Why was the NHS set up?
By Lee Emmett
In July 1948, a groundbreaking plan to make healthcare no longer exclusive to those who could afford it, but accessible to everyone at the point of access, was introduced in Britain. And the National Health Service (NHS) was born.
But what were the motivations behind the launch of the NHS?
Before the NHS
Before the NHS existed, those requiring care from a doctor or medical facilities were generally expected to pay for those treatments. In some cases, local authorities ran hospitals for taxpayers, an approach that began with the Poor Law; a system that saw people on low-income living in special workhouses to earn their food, accommodation and healthcare.
The introduction of the NHS in the 1940’s was the product of years of hard work, and the desire to provide good, strong and reliable healthcare to the British people.
Those behind the 1909 Minority Report of the Royal Commission on the Poor Law argued it was ‘narrow-minded’ for those in charge to believe that low-income families should be entirely accountable for their circumstance and health. Despite these strong arguments, many ideas in the report were disregarded by the government. Over time, more and more people began to speak out including physician Dr Benjamin Moore, who had a pioneering vision for British healthcare, and was one of the first to use the phrase ‘National Health Service’. It would be 30+ years before his ideas would feature in the Beveridge Report, which paved the way for the introduction of the NHS.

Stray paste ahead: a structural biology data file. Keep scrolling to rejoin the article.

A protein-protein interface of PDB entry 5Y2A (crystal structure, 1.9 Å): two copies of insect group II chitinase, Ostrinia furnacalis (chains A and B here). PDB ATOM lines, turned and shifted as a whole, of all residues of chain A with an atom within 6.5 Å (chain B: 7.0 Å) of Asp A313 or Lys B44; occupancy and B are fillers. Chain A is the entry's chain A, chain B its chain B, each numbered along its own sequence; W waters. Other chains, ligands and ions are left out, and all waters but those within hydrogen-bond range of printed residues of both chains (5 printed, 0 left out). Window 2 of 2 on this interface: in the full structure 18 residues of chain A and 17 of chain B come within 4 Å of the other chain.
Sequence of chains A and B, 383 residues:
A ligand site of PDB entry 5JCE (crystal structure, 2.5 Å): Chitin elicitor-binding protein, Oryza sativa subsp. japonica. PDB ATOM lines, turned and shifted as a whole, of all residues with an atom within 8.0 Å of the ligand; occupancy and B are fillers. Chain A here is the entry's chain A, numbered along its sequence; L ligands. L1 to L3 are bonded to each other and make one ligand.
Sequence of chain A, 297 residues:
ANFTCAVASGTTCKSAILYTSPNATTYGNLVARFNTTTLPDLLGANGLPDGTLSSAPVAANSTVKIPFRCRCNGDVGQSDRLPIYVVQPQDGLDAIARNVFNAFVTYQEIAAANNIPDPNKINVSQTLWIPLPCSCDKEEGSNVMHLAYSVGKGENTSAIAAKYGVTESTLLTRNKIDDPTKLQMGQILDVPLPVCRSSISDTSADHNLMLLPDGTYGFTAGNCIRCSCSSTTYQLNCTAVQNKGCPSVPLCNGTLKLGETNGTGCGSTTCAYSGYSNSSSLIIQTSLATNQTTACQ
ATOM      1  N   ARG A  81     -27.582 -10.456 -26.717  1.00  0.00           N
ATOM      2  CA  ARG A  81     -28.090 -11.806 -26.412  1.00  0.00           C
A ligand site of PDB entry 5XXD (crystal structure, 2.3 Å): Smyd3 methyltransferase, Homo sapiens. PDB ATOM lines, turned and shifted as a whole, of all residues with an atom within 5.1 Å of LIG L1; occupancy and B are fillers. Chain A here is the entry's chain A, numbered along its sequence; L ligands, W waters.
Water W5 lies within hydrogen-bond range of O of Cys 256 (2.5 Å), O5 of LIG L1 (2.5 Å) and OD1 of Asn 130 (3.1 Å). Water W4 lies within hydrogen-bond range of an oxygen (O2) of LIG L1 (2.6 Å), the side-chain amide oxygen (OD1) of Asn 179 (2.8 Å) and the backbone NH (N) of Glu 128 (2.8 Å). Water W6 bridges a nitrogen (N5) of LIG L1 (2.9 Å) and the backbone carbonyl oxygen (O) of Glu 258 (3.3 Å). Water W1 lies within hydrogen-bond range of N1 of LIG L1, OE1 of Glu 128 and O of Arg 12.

In 1942, Sir William Beveridge, a government economist, was commissioned to write a report on social policy advising how Britain should rebuild after World War II. He identified society’s five ‘great evils’: want, disease, ignorance, squalor and idleness. He proposed an ambitious system designed to set new standards for citizen welfare, a system we now call the welfare state. A key focus of the report was a national health service, paid for by taxes; this idea went on to form the basis for the NHS when it was introduced in 1948.
The NHS today
70+ years after its creation, the NHS remains at the heart of British life. It has gone through many changes, improvements and updates and in many ways, has exceeded expectations. Read about the different types of NHS careers and how the NHS is funded.
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